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Title: Photoemission spectra of nanostructured solar cell interfaces from first principles
Author: Patrick, Christopher Edward
ISNI:       0000 0004 2746 4024
Awarding Body: University of Oxford
Current Institution: University of Oxford
Date of Award: 2013
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Photovoltaic (PV) technologies could provide abundant, clean and secure energy through the conversion of sunlight into electricity, but currently are too expensive to compete with conventional sources of power. Novel PV devices incorporating nanostructured materials, such as the dye-sensitized solar cell (DSC), have been identified as viable, low-cost alternatives to traditional solar cell designs. In spite of technological progress in the field over the last twenty years, the underlying physics governing DSC operation is still not well understood. In this thesis, first-principles (i.e. parameter-free) calculations are performed with the aim of connecting experimentally-measured photoemission data to the underlying atomistic and electronic structure of interfaces found in DSCs. The principal system under study is the interface between anatase titanium dioxide (TiO2) and the "N3" dye molecule, one of the most widely-investigated device designs in DSC research. Atomistic models of the interface are determined within density-functional theory. Core-level spectra of these interface models are then calculated using a ∆SCF approach. Comparison of the calculations to published experimental data finds that intermolecular interactions have a significant effect on the spectra. Next, the electronic structure of bulk TiO2 and of isolated N3 molecules is calculated using the GW approximation and ∆SCF method respectively. For the former, it is shown that including Hubbard U corrections in the initial Hamiltonian reduces the GW gap by 0.4 eV. These calculations are then used to determine the valence photoemission spectrum of the full interface. By including image-charge effects, thermal broadening and configurational disorder, quantitative agreement with experimentally-measured spectra is demonstrated. In addition to the N3/TiO2 system, calculations of the core-level spectra of the interfaces between TiO2 and H2O and bi-isonicotinic acid are also presented. The thesis concludes with a study of the X2Y3/TiO2 interfaces (X=Sb, Bi; Y=S, Se) found in recently-developed semiconductor-sensitized solar cells.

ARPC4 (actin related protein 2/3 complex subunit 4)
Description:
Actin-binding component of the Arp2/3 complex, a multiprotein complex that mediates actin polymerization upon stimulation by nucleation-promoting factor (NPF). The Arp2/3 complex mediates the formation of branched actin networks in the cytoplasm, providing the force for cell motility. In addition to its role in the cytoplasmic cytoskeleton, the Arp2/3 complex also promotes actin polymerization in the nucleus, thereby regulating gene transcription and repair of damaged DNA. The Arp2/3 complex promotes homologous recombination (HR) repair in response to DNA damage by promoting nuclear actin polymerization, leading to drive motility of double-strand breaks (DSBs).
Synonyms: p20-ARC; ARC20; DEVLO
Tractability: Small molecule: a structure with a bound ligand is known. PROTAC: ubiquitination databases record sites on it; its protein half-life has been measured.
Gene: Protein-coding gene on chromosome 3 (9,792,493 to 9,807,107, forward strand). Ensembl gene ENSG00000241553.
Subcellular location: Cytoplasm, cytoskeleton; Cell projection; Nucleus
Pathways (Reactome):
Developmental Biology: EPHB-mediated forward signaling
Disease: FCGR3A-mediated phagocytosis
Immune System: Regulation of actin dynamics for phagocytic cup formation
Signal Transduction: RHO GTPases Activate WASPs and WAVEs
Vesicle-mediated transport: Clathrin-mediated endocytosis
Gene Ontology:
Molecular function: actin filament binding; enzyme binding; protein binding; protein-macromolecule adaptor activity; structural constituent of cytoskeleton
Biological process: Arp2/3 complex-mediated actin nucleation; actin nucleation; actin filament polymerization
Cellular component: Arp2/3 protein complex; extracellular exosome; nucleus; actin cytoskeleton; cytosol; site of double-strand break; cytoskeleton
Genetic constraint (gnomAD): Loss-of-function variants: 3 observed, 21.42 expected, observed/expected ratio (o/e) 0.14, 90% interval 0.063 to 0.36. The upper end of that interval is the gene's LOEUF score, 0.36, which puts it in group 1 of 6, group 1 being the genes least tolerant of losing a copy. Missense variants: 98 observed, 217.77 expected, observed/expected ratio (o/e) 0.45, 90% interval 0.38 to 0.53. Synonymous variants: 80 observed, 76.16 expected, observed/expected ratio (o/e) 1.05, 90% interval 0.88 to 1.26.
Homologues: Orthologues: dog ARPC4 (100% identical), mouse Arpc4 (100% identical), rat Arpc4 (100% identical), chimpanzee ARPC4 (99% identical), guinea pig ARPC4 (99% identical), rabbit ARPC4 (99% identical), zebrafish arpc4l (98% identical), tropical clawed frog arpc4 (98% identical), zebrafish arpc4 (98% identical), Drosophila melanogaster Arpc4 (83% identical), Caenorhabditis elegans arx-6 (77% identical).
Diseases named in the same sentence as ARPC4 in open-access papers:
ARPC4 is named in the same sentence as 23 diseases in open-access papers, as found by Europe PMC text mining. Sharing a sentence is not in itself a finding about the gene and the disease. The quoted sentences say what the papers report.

Supervisor: Giustino, Feliciano Sponsor: Not available
Qualification Name: Thesis (Ph.D.) Qualification Level: Doctoral
EThOS ID:  DOI: Not available
Keywords: Materials modelling ; photoemission spectroscopy ; excited states ; molecular photovoltaics